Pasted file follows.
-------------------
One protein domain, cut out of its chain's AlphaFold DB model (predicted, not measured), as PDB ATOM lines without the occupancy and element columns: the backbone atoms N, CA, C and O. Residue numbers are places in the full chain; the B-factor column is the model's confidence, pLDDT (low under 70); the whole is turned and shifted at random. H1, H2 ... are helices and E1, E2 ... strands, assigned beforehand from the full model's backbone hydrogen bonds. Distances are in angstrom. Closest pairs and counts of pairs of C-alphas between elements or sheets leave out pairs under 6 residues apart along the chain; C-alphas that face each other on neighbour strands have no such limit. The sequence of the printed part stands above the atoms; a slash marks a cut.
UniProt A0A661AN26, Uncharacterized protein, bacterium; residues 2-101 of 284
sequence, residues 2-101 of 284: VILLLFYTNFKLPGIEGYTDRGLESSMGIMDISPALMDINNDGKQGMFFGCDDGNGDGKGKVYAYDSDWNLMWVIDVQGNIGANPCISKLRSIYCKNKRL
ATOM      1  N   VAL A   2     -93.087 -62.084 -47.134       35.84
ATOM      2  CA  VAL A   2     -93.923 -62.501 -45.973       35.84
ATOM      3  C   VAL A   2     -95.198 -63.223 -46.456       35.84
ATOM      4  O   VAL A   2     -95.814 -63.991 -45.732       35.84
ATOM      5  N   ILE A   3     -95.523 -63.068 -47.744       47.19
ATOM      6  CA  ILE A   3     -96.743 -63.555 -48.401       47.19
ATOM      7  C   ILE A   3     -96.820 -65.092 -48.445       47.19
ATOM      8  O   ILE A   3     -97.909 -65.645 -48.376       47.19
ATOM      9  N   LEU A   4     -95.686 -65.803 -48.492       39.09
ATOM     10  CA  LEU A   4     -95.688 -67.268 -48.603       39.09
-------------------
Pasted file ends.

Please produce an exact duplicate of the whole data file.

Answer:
One protein domain, cut out of its chain's AlphaFold DB model (predicted, not measured), as PDB ATOM lines without the occupancy and element columns: the backbone atoms N, CA, C and O. Residue numbers are places in the full chain; the B-factor column is the model's confidence, pLDDT (low under 70); the whole is turned and shifted at random. H1, H2 ... are helices and E1, E2 ... strands, assigned beforehand from the full model's backbone hydrogen bonds. Distances are in angstrom. Closest pairs and counts of pairs of C-alphas between elements or sheets leave out pairs under 6 residues apart along the chain; C-alphas that face each other on neighbour strands have no such limit. The sequence of the printed part stands above the atoms; a slash marks a cut.
UniProt A0A661AN26, Uncharacterized protein, bacterium; residues 2-101 of 284
sequence, residues 2-101 of 284: VILLLFYTNFKLPGIEGYTDRGLESSMGIMDISPALMDINNDGKQGMFFGCDDGNGDGKGKVYAYDSDWNLMWVIDVQGNIGANPCISKLRSIYCKNKRL
ATOM      1  N   VAL A   2     -93.087 -62.084 -47.134       35.84
ATOM      2  CA  VAL A   2     -93.923 -62.501 -45.973       35.84
ATOM      3  C   VAL A   2     -95.198 -63.223 -46.456       35.84
ATOM      4  O   VAL A   2     -95.814 -63.991 -45.732       35.84
ATOM      5  N   ILE A   3     -95.523 -63.068 -47.744       47.19
ATOM      6  CA  ILE A   3     -96.743 -63.555 -48.401       47.19
ATOM      7  C   ILE A   3     -96.820 -65.092 -48.445       47.19
ATOM      8  O   ILE A   3     -97.909 -65.645 -48.376       47.19
ATOM      9  N   LEU A   4     -95.686 -65.803 -48.492       39.09
ATOM     10  CA  LEU A   4     -95.688 -67.268 -48.603       39.09